Meadowville Rich in Love of an Earlier Day
By Stuart Levi Johnson
Published under “Bits of Barbour” in the Belington Exponent ca 1933
Submitted by Louise Righman

Part one

      Five miles from Belington on the new Morgantown-Beverly turnpike is a truly deserted village. Two brick mansions, a stone house, two farm house, two stores, a church a parsonage and a number of more or less tumbled down buildings are all that are left of Meadowville. A village that at one time was central trading center of Randolph, Tucker and Barbour Counties and rich with historical sites and landmarks.

Indian Fort:
      Here are the remains of an Indian Fort, nearby are countless Indian graves. Number of Revolutionary soldiers and their families are buried in the vicinity in undiscovered graves. Here is the site of Elliott’s store, the original building still standing, where the early settlers bought their supplies and paid for them with deer skins, sang [ginseng], and other valuable garnered from the close lying mountains. Here is the birthplace of men who have been active in state and national affairs. A mile away stands the church built on the site of certainly the first Baptist church [Little Bethel Primitive Baptist] and probably the first church of any denomination in Randolph County. Here is the chimney of the log cabin of Rev Simeon Harris, the Revolutionary soldier who turned his activates to Indian fighting and the organization of churches and who probably married more couples than any other man in the history of the state. Here is the White House where belles and beaux of a hundred years ago danced the measures of old time tunes. Here is the “Julie Elliott” House built by the Elliots when the 18th century was young. Two miles away is Johnson’s Mill with the original millrace of Hollowed logs.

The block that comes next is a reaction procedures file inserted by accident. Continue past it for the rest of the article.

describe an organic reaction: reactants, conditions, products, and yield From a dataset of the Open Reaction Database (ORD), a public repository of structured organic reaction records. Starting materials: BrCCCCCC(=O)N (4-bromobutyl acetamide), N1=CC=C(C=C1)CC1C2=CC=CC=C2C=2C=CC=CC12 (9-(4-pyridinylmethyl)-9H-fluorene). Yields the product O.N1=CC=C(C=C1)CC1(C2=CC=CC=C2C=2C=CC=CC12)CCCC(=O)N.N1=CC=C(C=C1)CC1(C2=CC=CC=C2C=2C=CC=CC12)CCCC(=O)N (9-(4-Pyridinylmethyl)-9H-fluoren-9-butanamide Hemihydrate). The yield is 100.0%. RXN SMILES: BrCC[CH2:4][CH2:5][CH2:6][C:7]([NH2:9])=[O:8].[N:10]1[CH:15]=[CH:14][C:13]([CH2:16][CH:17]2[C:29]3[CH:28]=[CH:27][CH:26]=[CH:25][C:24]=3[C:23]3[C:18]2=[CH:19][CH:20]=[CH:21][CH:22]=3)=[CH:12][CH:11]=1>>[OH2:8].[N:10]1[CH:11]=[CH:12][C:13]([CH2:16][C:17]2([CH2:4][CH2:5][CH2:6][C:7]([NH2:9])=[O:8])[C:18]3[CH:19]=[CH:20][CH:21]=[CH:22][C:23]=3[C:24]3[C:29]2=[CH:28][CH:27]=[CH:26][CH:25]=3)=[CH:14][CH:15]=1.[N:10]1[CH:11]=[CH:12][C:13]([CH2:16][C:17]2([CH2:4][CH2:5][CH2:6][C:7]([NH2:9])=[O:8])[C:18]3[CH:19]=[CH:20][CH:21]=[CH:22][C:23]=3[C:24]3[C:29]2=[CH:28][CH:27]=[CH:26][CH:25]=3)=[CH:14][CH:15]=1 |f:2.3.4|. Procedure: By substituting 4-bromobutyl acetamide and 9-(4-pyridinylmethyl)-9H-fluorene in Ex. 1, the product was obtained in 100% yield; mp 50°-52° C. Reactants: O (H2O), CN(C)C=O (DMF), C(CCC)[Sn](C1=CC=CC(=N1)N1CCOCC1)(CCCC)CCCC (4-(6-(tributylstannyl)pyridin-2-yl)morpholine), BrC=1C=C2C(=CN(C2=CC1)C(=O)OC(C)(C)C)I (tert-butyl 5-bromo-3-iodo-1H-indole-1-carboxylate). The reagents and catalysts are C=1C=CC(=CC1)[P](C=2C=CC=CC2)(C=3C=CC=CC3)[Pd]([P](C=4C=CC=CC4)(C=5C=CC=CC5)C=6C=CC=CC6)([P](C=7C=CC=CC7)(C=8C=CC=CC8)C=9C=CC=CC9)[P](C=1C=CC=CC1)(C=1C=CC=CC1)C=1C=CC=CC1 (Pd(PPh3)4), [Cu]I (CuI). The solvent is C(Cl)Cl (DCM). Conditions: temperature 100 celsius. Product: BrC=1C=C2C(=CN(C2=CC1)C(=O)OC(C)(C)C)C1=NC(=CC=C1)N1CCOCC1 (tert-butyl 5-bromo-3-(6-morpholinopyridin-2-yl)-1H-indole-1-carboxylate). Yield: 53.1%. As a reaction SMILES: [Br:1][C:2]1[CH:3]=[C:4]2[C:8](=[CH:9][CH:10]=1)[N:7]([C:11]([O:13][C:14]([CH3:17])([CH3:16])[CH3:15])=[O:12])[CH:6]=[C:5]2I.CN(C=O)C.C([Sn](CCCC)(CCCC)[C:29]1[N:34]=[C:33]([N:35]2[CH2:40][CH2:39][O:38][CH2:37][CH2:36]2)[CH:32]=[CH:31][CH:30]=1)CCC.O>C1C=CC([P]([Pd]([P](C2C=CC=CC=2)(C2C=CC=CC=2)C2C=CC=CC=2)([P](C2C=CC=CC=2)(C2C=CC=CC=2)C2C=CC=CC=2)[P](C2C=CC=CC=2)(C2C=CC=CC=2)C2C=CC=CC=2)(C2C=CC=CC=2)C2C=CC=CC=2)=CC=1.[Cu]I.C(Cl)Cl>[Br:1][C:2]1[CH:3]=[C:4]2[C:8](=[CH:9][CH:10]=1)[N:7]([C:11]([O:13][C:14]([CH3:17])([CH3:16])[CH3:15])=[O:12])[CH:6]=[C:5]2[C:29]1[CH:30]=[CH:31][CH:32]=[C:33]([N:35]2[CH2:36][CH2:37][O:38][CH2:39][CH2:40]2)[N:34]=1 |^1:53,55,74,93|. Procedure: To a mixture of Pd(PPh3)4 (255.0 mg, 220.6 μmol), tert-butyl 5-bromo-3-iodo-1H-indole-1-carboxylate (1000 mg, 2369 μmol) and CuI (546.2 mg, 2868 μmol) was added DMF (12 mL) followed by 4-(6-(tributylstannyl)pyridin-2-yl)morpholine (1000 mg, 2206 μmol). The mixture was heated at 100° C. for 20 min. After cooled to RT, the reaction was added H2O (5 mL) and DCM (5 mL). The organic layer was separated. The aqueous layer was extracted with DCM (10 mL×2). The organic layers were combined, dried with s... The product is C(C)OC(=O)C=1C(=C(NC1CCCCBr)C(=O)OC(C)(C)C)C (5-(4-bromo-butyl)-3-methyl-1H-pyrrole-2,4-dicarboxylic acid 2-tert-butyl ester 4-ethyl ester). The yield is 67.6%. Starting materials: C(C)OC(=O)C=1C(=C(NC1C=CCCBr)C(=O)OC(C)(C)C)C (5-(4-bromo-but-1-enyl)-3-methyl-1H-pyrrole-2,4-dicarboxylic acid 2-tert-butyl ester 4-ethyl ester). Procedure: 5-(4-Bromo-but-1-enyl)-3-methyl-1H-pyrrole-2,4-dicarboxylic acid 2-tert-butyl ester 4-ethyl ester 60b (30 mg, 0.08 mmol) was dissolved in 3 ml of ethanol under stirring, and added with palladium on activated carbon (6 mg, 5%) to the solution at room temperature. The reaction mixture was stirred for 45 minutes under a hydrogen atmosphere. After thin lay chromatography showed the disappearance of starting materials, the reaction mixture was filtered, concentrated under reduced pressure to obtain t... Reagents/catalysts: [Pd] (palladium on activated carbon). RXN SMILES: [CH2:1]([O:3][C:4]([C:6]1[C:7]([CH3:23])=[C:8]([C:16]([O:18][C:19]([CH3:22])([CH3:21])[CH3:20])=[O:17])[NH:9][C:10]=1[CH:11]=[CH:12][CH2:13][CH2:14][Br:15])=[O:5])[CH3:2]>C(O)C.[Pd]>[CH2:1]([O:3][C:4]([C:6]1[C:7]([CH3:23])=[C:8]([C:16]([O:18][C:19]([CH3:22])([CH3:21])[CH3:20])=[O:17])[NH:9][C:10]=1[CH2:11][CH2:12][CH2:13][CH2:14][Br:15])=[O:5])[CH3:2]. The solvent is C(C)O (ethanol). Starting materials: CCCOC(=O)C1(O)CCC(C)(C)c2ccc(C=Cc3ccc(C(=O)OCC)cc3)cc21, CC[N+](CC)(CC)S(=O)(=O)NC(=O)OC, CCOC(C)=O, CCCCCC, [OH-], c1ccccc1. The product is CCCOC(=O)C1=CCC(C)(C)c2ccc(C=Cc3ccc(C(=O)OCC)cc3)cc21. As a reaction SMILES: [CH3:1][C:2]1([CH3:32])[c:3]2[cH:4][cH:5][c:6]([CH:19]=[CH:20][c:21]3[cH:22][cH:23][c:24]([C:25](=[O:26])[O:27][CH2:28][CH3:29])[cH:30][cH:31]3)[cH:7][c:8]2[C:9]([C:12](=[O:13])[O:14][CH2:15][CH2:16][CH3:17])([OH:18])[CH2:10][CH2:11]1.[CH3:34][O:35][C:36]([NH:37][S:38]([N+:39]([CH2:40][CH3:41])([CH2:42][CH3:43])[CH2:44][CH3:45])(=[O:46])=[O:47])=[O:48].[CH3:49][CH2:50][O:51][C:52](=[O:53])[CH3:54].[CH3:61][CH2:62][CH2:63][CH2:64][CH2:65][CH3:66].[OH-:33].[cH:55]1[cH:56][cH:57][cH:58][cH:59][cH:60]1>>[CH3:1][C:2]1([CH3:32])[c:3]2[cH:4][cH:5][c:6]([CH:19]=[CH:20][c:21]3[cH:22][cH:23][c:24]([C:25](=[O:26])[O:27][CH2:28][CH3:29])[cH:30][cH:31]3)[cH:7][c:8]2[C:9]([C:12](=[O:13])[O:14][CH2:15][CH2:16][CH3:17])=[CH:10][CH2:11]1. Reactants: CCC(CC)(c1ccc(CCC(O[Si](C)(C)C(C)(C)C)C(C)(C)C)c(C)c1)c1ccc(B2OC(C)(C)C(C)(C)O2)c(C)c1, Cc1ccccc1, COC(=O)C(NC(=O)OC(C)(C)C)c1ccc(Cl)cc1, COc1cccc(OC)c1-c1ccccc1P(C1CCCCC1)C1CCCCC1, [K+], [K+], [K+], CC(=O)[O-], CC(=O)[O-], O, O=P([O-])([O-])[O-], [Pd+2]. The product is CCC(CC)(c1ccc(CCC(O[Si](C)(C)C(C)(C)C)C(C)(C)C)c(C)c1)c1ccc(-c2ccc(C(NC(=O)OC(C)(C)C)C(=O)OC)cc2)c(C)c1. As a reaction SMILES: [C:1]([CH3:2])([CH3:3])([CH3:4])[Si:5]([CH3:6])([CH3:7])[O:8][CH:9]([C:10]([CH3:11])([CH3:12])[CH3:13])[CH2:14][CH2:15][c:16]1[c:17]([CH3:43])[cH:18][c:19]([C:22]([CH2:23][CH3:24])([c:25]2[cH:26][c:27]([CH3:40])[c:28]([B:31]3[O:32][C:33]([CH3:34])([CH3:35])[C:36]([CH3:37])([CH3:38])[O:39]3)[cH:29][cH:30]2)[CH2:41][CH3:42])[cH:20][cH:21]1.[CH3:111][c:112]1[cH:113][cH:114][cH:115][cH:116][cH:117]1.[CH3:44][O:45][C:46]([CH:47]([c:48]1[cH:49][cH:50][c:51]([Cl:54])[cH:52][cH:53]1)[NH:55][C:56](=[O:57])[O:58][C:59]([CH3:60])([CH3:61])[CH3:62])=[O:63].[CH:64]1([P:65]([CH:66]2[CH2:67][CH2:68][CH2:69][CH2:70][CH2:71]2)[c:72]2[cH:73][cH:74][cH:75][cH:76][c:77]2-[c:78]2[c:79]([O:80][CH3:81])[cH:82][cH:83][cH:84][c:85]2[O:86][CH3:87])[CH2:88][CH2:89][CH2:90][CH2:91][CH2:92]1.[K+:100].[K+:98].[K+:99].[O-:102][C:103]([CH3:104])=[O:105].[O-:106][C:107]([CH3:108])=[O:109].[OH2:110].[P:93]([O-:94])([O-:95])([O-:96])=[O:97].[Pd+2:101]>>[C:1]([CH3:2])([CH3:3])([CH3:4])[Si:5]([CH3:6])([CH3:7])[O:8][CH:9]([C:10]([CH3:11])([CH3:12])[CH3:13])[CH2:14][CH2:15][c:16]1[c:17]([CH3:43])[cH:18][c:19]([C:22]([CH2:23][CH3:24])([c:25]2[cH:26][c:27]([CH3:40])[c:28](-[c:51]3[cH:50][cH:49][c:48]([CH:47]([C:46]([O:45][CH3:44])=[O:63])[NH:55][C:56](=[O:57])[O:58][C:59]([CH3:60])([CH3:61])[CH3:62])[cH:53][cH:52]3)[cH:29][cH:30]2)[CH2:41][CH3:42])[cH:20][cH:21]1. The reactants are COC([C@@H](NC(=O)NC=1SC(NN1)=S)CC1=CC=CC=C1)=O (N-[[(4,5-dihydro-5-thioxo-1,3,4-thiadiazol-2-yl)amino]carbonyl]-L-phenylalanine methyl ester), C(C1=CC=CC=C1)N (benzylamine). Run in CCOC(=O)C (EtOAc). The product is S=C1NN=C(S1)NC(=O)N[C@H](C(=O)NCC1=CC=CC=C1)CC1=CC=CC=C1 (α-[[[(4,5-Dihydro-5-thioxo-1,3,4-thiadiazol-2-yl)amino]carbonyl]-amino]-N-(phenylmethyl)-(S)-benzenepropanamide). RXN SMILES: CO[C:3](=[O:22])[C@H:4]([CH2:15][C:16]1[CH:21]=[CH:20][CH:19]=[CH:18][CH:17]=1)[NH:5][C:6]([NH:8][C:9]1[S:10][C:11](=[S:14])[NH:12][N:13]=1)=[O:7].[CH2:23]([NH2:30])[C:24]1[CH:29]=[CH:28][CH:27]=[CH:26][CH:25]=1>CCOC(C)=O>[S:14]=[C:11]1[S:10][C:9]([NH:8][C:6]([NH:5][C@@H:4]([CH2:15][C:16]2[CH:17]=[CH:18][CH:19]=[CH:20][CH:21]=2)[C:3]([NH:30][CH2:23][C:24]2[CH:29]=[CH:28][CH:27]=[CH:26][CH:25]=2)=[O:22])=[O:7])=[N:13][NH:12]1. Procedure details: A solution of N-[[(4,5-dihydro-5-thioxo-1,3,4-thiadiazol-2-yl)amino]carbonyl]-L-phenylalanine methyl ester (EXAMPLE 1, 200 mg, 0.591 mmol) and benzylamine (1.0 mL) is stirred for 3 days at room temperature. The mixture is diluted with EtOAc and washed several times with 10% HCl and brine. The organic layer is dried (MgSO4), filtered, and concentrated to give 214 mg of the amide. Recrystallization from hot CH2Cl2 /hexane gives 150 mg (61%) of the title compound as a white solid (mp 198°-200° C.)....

The present village presents a poor invitation to the eye but to one knowing something of the history and folk lore of this country it holds a fascinating charm, for the background of this village and its associated families we must go back to the days before the Revolution when we find a number of these same families residing in the vicinity of Hopewell, NJ and in Somerset County of the same state. Most of them had Dutch ancestors who had come to this country during the 1600’s settling first in New Amsterdam, NY and then making their homes in New Jersey. Shorty before the outbreak of the Revolution a few families migrated to Western Maryland coming by the way of Cecil County. A general exodus followed as friends heard from friends and by 1790 we find the Meadowville section populated by New Jerseyites. Almost to a man these pioneers had served their country in some capacity during the war with England.

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